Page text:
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ASADA Hires Former Players to Promote Drug-Free National Rugby League

The Australian Sports Anti-Doping Authority (ASADA) is making waves by hiring former National Rugby League players to educate teams about doping. Reportedly, awareness programs are going to be rolled out across Australia. Sam Tagataese, Chris Heighington and Luke Archer are currently receiving training in Canberra.

According to ASADA boss, David Sharp, the agency wants to be rid of the image that they are enforcement officers. They are also hoping that the new approach will help people understand the challenges athletes face. He stated that the new approach will hopefully be helped by enlisting former players, who understand the pressures players have.

ASADA NRL Campaign

16 Former Players Recruited by ASADA

Allegedly, 16 former Olympians and Australian representatives are in talks with ASADA to help the organisation. Mr Sharp claims that semi-professional athletes are “more likely to dope” because one in five supplements are “tainted”. Supplements were involved in two doping scandals so far, making them prime suspects for doping.’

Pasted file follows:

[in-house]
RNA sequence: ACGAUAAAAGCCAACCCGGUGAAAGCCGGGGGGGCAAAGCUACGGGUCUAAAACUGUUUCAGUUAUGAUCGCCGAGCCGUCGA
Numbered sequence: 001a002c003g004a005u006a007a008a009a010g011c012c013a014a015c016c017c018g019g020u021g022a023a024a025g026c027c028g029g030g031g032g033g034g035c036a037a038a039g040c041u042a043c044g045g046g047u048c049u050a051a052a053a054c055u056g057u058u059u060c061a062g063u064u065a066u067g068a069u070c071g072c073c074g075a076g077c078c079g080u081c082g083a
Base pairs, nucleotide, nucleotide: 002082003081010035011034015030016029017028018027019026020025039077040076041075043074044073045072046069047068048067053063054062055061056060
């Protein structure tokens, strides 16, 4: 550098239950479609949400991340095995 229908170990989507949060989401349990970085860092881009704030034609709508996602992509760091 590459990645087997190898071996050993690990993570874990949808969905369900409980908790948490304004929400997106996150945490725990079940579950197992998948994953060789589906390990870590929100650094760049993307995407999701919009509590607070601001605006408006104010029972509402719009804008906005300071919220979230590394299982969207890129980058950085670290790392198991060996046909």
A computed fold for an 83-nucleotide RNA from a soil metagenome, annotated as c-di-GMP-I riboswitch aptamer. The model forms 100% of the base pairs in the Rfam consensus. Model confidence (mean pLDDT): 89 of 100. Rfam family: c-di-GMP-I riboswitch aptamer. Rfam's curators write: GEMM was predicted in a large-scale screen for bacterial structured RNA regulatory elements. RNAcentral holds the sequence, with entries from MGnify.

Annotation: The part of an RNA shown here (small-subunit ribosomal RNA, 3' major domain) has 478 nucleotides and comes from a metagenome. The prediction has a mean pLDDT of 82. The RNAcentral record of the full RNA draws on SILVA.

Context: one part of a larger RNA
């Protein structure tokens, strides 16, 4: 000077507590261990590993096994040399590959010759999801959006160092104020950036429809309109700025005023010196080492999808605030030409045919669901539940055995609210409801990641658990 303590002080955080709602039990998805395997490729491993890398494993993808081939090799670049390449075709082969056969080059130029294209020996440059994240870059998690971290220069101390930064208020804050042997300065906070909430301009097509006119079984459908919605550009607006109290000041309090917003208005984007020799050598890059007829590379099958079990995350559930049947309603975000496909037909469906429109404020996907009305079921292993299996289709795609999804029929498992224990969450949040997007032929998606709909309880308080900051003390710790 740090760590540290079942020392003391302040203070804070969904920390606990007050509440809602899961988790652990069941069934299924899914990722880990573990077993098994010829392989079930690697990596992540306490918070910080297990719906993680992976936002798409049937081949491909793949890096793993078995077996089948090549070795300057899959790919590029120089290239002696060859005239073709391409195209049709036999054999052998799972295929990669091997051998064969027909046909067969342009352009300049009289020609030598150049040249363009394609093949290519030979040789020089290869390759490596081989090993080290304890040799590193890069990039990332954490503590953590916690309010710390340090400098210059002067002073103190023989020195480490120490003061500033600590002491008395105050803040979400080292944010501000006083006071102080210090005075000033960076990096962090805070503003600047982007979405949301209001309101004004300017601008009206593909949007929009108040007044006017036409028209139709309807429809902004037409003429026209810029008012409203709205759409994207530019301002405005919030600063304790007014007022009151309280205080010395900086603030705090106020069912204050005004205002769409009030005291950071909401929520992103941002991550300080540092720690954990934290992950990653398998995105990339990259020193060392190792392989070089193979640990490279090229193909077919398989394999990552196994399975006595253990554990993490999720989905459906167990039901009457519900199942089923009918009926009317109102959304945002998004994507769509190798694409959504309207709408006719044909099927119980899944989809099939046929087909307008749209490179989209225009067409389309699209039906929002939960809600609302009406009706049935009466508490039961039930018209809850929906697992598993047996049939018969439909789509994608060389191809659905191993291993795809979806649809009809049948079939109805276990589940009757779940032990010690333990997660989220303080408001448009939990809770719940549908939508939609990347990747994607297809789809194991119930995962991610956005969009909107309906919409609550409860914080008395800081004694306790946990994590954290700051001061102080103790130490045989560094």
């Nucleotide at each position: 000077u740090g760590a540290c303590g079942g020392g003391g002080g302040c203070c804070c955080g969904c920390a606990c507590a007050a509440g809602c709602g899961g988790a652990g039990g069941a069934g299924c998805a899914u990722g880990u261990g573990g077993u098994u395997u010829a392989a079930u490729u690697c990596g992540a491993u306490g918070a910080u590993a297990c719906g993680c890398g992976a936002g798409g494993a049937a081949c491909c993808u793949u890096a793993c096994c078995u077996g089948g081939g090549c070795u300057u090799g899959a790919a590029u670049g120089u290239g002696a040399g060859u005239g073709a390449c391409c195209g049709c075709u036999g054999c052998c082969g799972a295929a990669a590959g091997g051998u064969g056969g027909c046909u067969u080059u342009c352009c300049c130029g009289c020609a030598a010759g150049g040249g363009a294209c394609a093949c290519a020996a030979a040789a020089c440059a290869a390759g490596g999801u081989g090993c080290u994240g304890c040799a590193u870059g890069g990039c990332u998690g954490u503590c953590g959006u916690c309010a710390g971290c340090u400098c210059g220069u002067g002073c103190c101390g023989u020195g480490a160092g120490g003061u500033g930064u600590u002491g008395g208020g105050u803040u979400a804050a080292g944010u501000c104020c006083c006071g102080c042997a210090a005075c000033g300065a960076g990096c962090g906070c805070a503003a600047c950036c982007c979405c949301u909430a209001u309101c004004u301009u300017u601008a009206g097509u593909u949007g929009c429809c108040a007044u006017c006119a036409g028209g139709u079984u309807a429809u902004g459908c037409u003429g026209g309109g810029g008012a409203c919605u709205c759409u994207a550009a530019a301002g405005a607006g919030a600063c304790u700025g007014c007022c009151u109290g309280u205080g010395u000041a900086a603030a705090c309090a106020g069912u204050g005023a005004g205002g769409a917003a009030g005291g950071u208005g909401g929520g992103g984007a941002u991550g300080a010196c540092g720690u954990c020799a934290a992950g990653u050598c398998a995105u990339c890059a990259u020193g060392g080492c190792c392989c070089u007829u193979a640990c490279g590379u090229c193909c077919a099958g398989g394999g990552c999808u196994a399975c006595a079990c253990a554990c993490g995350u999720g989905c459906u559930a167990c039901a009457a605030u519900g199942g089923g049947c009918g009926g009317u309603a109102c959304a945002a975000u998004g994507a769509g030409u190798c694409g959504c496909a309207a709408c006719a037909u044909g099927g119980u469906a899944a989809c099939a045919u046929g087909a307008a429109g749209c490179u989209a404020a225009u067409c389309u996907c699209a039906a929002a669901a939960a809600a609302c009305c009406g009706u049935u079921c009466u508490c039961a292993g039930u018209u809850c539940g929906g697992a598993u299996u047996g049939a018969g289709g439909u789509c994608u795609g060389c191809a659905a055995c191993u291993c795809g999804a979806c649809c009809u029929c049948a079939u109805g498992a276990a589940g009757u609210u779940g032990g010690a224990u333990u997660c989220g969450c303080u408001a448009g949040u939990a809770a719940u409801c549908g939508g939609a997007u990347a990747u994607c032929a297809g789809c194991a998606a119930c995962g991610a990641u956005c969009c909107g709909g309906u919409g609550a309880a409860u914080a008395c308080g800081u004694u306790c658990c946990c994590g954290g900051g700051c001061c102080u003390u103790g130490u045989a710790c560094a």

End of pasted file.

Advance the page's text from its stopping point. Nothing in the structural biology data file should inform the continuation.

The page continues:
By going beyond professional players, it’s hoped that measures will be more effective. At least 600 athletes take part in the NRL, placing them at risk. Thus, ASADA is pushing to triple anti-doping education below tier two. With the help of the three “clean sport educators”, it’s hoped that the NRL will be able to push back at scandals.

Supplements in Sport

Based on many sporting leagues, supplements are the leading cause of positive drug tests. While no official studies have been carried out, there’s plenty to go on. Doping scandals are almost as frequent as match-fixing in professional sports. This means that more players are likely to take part in either unknowingly. So, the ASADA campaign doesn’t seem so far-fetched.

At least they could prevent doping scandals like Essendon and Cronulla. Or Josh Glenn, who recently received a four-year suspension from the AFL. Here’s hoping that the anti-doping education takes hold and athletes are able to keep clean.

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